Once a decision is made, anything done to re-open the discussion is a form of "pressure".  Many people, to their rapidly evolving regret, don't seem to understand that or understand why they can't just explain it away by replacing "pressure" with some other word.

I eagerly anticipate the performances of all the persons closely involved who don't realize that now is an excellent time to limit their self-inflicted damage by saying as little as possible.
Title: Re: Alleged PMO obstruction in SNC Lavalin case
Post by: Target Up on March 01, 2019, 00:43:31
These guys could make a killing in Ottawa, best legal advice ever.
 https://www.youtube.com/watch?v=x7ADIWeDMgQ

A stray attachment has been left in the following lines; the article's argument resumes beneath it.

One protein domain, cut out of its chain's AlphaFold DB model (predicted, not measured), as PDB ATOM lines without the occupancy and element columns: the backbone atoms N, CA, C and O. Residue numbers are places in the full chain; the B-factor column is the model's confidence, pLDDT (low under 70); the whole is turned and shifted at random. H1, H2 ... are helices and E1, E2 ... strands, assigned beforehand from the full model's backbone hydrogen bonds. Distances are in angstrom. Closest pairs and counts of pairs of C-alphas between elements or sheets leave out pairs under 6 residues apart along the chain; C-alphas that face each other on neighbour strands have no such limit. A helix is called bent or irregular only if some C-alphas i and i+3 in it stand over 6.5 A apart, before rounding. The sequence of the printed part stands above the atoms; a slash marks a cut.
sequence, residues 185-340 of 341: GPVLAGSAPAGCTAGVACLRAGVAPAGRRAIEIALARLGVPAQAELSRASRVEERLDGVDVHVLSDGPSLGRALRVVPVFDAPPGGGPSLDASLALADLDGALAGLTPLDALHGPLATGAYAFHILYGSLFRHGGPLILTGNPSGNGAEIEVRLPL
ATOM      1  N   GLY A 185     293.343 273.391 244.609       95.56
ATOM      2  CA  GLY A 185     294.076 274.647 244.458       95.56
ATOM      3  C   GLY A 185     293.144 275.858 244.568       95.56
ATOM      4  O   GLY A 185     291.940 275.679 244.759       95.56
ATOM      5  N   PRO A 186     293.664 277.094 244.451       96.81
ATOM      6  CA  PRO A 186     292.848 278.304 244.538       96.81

Title: Re: Alleged PMO obstruction in SNC Lavalin case
Post by: SeaKingTacco on March 01, 2019, 01:02:19
Once a decision is made, anything done to re-open the discussion is a form of "pressure".  Many people, to their rapidly evolving regret, don't seem to understand that or understand why they can't just explain it away by replacing "pressure" with some other word.

I eagerly anticipate the performances of all the persons closely involved who don't realize that now is an excellent time to limit their self-inflicted damage by saying as little as possible.

I also find it ironic that many of the very same people who loudly decry the many moral and ethical lapses of the President to the south, cannot seem to recognize or even defend similar behaviour in our own Prime Minister.
Title: Re: Alleged PMO obstruction in SNC Lavalin case
Post by: Cloud Cover on March 01, 2019, 01:20:27
These guys could make a killing in Ottawa, best legal advice ever.
 https://www.youtube.com/watch?v=x7ADIWeDMgQ

Priceless.
Title: Re: Alleged PMO obstruction in SNC Lavalin case
Post by: Jarnhamar on March 01, 2019, 03:37:18